The new owners of Origin Energy’s smart meter business have won the backing of the federal government’s Clean Energy Finance Corporation, in the green bank’s first financing of what will be a key technology in an increasingly distributed solar and storage-based energy market.
The CEFC said on Tuesday it had committed $35 million of debt finance to the expansion of intelliHUB – a joint venture between Pacific Equity Partners and global smart meter leader Landis+Gyr.
The two companies agreed to buy Acumen for $267 million in May, seizing what PEP managing director Cameron Blanks described at the time as a long-term opportunity, with millions of Australian households set to switch from analogue electricity meters to smart digital meters.
The shift to smart metering technology is considered to be a crucial part of Australia’s energy market transformation, both for consumers and for the incumbent industry players – particularly energy providers.
For consumers, smart meters are expected to deliver more control over the way they consume energy, from the grid and from their own solar and battery storage systems.
“Direct customer benefit is now the main theme,” said Monique Spanbrook, general manager of marketing and communications for Landis+Gyr Australia, New Zealand and Asia-Pacific, in an interview with One Step Off The Grid last month.
“It’s about, ‘What’s happening inside my home?’ And with knowledge comes the ability to react. …It’s about predicting issues for your customer before they happen.”
But as well as working for consumers, the technology would also help to re-build a bridge between consumers and energy providers, where – as we reported here last week – trust has been seriously eroded.
We need that bridge, because – as ARENA CEO Ian Kay told the Large-Scale Solar and Storage conference in Sydney last week – roughly 40 per cent of the installed capacity of Austraila’s electricity generation by 2040 will come from solar installed in houses, on roofs, and stored in batteries, or in EVs in driveways.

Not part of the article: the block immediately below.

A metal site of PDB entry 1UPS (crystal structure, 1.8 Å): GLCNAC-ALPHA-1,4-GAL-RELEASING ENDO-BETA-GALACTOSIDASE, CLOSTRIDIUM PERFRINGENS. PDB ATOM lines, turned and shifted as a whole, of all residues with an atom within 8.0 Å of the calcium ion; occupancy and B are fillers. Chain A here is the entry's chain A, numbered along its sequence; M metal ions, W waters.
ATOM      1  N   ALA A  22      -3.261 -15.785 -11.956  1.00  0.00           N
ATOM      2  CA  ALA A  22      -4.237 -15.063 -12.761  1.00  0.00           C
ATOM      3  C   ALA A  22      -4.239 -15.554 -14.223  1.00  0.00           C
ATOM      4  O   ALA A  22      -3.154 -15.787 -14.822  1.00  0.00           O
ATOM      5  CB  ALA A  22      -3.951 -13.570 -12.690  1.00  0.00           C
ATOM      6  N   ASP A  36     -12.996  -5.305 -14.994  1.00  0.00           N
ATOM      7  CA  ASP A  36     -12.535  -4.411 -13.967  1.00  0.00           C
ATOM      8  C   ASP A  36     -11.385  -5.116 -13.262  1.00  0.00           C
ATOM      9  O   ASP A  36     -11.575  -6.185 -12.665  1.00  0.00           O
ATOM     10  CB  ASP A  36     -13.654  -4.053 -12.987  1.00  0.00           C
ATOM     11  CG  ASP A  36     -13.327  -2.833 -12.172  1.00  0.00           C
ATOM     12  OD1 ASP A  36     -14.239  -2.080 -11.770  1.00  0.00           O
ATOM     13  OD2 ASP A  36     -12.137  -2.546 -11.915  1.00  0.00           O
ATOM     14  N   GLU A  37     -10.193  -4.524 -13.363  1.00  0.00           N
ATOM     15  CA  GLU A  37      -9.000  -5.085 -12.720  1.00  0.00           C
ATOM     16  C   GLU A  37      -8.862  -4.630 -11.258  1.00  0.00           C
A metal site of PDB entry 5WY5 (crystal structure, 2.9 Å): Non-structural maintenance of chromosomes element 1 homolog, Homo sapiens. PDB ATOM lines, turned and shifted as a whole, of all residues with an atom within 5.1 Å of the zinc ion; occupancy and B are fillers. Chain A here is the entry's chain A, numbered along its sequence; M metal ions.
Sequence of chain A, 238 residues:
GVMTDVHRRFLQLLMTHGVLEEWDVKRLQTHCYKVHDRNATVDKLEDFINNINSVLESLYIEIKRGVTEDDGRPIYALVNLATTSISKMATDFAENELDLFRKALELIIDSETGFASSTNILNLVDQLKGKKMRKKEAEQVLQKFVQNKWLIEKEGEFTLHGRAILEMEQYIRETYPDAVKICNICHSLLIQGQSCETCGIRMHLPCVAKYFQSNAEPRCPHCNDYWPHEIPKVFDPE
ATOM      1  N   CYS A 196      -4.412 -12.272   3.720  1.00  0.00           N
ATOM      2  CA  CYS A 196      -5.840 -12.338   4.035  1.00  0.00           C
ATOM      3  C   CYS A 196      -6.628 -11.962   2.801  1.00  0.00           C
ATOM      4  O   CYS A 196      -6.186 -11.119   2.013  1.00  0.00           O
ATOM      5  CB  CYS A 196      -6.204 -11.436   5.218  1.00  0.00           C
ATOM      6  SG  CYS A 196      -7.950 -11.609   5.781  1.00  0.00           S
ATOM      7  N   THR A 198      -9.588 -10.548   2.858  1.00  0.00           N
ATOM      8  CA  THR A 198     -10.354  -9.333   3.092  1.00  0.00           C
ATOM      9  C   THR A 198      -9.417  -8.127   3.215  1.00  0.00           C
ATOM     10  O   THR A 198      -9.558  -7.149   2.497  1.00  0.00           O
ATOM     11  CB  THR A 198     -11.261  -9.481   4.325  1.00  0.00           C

The way all of this distributed and stored solar generation is controlled will quickly become very important, Kay said, as will control over the combined load of the nation’s millions of air-conditioners and pool pumps.
“The future of energy means that more and more, people are going to pull away from the grid,” said Spanbrook. “But we need the grid, if we are going to make smart cities.
“Our government has been pretty slow with legislation, and also with the regulation, working out how the various stakeholders are going to (monetise) new smart energy technology, like solar and battery storage.
“But the customers are choosing it anyway. So it’s absolutely crucial that … we digitise all of that, so that we understand what’s happening from one end of the grid to the other,” she said.
“The whole idea is catching the energy industry up with current technology.”
The Acumen business included the existing management and servicing of 170,000 meters and the promise of future, long-term contracts with Origin Energy and other retailers, including the rollout and management of more than 1 million smart meters across Australia and New Zealand.
The CEFC said the investment was part of a debt finance package to support both the Acumen acquisition and intelliHUB’s growth plans for the business.
“Smart meters give energy consumers better control over their energy consumption, which is essential for lowering carbon emissions,” said CEFC CEO Ian Learmonth.
“They also give consumers the ability to better understand where and how they can benefit from behind-the-meter solar PV and energy storage solutions.
“We see smart metering as an essential part of an integrated clean energy future and we’re very excited to be part of this market evolution,” Learmonth said.
The investment by the CEFC comes as Australia’s new ‘Power of Choice’ reforms are rolled out, requiring all new and replacement electricity meters to use smart technology, to give consumers more control over their energy use.
“There are some 9 million metering points in the National Electricity Market,” said CEFC grid solutions and storage lead Simon Brooker.
“By accelerating their conversion to smarter technologies, customers will benefit from more meaningful information relating to their energy consumption.
“Through improved data provision. electricity network operators will be able to harness greater insights to enable a smoother operation of the energy grid, facilitating improved integration of renewables and energy storage,” Brooker said.
And the CEFC is not alone in seeing value in the new Acumen-based business. According to intelliHUB CEO Adrian Clark, it is one of a number of high profile investors to sign up to back the company’s planned metering deployments.
“I am confident that together we can deliver technology and innovation in smart metering and drive connectivity and competition,” Clark said.